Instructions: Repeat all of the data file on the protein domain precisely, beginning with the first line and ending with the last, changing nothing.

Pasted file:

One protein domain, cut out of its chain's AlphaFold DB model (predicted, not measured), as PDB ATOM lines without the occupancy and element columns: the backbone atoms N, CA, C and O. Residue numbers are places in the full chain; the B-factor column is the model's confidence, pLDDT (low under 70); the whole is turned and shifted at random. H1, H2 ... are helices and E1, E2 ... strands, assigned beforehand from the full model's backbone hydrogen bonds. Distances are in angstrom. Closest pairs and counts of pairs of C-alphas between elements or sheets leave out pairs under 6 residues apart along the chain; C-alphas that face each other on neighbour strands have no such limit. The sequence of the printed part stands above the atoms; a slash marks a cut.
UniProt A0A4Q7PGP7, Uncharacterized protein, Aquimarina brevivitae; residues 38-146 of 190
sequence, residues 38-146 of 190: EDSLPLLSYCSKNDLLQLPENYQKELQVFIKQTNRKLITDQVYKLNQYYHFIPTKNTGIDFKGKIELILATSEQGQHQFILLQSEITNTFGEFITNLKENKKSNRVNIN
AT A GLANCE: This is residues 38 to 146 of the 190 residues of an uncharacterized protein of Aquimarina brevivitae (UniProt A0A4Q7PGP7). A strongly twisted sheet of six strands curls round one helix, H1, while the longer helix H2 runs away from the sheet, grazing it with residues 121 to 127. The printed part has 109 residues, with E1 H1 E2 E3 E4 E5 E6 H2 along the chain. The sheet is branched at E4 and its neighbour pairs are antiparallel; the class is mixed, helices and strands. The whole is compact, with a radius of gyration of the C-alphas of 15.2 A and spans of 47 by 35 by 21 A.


One protein domain, cut out of its chain's AlphaFold DB model (predicted, not measured), as PDB ATOM lines without the occupancy and element columns: the backbone atoms N, CA, C and O. Residue numbers are places in the full chain; the B-factor column is the model's confidence, pLDDT (low under 70); the whole is turned and shifted at random. H1, H2 ... are helices and E1, E2 ... strands, assigned beforehand from the full model's backbone hydrogen bonds. Distances are in angstrom. Closest pairs and counts of pairs of C-alphas between elements or sheets leave out pairs under 6 residues apart along the chain; C-alphas that face each other on neighbour strands have no such limit. The sequence of the printed part stands above the atoms; a slash marks a cut.
UniProt A0A4Q7PGP7, Uncharacterized protein, Aquimarina brevivitae; residues 38-146 of 190
sequence, residues 38-146 of 190: EDSLPLLSYCSKNDLLQLPENYQKELQVFIKQTNRKLITDQVYKLNQYYHFIPTKNTGIDFKGKIELILATSEQGQHQFILLQSEITNTFGEFITNLKENKKSNRVNIN
AT A GLANCE: This is residues 38 to 146 of the 190 residues of an uncharacterized protein of Aquimarina brevivitae (UniProt A0A4Q7PGP7). A strongly twisted sheet of six strands curls round one helix, H1, while the longer helix H2 runs away from the sheet, grazing it with residues 121 to 127. The printed part has 109 residues, with E1 H1 E2 E3 E4 E5 E6 H2 along the chain. The sheet is branched at E4 and its neighbour pairs are antiparallel; the class is mixed, helices and strands. The whole is compact, with a radius of gyration of the C-alphas of 15.2 A and spans of 47 by 35 by 21 A.